He expressed concern that should Washington proceed with the plan without clear explanations, China may boost its ballistic missile capability and threaten Japan’s security.

Japanese and U.S. officials seem unwilling to address such questions.

When Richard Armitage, U.S. deputy secretary of state, visited Tokyo last month, he merely told Japanese officials there will be no change in the joint research program and said the plan is aimed at defending Japan. Japanese officials said they did not press him on the issue.

But doubts remain within the Defense Agency and among private-sector experts as to whether the TMD system may ever be deployed — regardless of the nature of the joint research with the U.S.

“Will the missile defense work technically? I can definitely say it won’t,” said an executive engineer of a major defense equipment contractor, who is an expert on missile technology.

The executive, who was a senior Ground Self-Defense Force officer before joining the firm, said the proposed missile shield would never achieve its intended tactical effect because development of offensive missiles to break such a barrier is always faster and easier. “By the time we develop the proposed system, adversaries will have already deployed missiles twice as fast as the one our shield was supposed to deal with,” he said.

Experts are also divided over how accurate the proposed missile interception system could be.

The cost is another issue, and perhaps one that may push the notion of feasibility into the background. A senior Defense Agency official said, “Whatever else might be said, it is money (that would be an obstacle to TMD deployment).”

The estimated cost of deploying the TMD is 1 trillion yen in its initial phase, but that amount may increase by several times when the need for continual updates to keep pace with offensive missile development is considered, he said.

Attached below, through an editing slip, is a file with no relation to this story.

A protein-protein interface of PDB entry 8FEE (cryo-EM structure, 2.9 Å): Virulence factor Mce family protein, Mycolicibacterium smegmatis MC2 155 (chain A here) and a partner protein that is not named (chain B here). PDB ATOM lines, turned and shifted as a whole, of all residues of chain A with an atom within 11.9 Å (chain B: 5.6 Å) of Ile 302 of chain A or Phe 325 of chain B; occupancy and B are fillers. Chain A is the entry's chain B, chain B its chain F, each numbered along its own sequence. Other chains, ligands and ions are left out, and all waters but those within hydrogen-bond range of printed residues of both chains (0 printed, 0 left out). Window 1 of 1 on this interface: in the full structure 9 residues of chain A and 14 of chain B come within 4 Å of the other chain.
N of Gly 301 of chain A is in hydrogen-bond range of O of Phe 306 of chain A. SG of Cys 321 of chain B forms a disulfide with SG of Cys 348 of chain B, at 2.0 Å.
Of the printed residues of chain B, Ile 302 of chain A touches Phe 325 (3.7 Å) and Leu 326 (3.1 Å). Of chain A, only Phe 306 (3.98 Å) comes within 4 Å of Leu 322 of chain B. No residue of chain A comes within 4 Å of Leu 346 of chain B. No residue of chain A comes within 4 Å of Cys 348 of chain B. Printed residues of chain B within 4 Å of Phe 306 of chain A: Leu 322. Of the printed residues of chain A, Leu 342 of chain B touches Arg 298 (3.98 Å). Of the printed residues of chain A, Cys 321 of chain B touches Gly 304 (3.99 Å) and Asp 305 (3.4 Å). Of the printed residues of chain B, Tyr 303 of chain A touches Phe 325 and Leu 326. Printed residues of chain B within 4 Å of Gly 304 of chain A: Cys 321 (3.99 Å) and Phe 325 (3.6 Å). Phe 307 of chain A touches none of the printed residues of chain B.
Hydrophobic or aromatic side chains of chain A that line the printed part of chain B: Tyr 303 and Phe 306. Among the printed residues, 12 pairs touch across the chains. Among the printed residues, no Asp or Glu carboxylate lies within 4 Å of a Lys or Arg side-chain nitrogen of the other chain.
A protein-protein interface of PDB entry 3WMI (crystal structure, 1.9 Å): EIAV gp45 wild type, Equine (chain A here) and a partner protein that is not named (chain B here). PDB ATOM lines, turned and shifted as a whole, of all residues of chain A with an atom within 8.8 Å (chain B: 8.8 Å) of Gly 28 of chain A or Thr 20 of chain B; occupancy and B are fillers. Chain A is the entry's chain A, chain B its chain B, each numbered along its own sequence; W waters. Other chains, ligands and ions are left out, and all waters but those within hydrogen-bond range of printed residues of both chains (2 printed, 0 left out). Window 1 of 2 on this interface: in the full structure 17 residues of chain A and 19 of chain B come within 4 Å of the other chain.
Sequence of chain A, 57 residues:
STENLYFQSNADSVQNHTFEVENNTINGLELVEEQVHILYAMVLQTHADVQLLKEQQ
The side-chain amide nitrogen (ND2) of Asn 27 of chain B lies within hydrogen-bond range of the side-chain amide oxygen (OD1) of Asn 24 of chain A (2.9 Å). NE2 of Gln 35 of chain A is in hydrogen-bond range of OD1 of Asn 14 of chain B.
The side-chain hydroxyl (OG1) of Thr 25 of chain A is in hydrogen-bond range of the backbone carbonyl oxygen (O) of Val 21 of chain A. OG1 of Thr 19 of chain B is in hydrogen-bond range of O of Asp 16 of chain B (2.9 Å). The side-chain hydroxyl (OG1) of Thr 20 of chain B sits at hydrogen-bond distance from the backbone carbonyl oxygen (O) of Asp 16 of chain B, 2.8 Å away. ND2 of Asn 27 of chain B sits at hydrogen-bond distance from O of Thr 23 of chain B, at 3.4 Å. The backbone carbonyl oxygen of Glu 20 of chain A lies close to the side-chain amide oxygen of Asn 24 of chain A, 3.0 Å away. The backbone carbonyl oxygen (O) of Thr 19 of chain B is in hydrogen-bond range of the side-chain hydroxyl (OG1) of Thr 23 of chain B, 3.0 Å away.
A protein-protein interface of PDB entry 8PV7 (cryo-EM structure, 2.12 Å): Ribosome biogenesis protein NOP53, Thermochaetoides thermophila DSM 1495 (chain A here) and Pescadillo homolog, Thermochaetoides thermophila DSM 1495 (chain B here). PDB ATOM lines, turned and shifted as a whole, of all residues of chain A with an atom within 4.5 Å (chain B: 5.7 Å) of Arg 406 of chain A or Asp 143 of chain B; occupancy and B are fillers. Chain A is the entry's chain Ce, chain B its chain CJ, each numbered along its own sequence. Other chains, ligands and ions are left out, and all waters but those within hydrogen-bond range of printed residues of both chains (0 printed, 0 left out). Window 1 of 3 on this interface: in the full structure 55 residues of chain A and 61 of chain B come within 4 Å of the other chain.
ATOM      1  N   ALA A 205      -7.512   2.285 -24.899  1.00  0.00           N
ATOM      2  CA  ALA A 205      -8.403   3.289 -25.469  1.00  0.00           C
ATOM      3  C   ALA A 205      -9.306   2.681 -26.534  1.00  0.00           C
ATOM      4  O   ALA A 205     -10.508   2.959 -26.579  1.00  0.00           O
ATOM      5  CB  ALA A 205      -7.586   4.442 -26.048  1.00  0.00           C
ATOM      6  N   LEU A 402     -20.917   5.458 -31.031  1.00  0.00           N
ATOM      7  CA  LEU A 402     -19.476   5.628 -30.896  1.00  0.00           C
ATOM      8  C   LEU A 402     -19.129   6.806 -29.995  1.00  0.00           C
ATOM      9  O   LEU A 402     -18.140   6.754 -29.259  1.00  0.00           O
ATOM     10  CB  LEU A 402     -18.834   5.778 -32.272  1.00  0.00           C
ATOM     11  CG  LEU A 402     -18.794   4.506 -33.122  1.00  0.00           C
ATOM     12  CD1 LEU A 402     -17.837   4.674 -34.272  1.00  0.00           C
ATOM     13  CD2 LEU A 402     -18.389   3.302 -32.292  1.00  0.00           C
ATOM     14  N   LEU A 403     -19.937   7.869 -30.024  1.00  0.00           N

The nation’s defense budget for fiscal 2001 stands at 4.94 trillion yen, of which less than 1 trillion yen is allocated to equipment. The remainder is devoted to personnel, training, maintenance of facilities and other areas.

If the Defense Agency deploys the TMD without a drastic increase in defense spending, it must sacrifice the capabilities of the Ground, Maritime and Air Self-Defense Forces, agency officials said. But the agency is also tasked with preparing for other types of threats, including guerrilla attacks against nuclear plants, they added.

A senior GSDF officer said that while it may be impossible for Japan to actually deploy such a missile defense system, the strategy is to remain quiet on whether the system will be deployed and leave the threat of its deployment as a deterrent to potential enemies.

“(Participating in joint TMD research with the U.S.) is akin to paying for a bouncer,” said the missile expert, adding that Japan can in fact make little technical contribution to the joint research.

In a time of both misinformation and too much information, quality journalism is more crucial than ever.
By subscribing, you can help us get the story right.

SUBSCRIBE NOW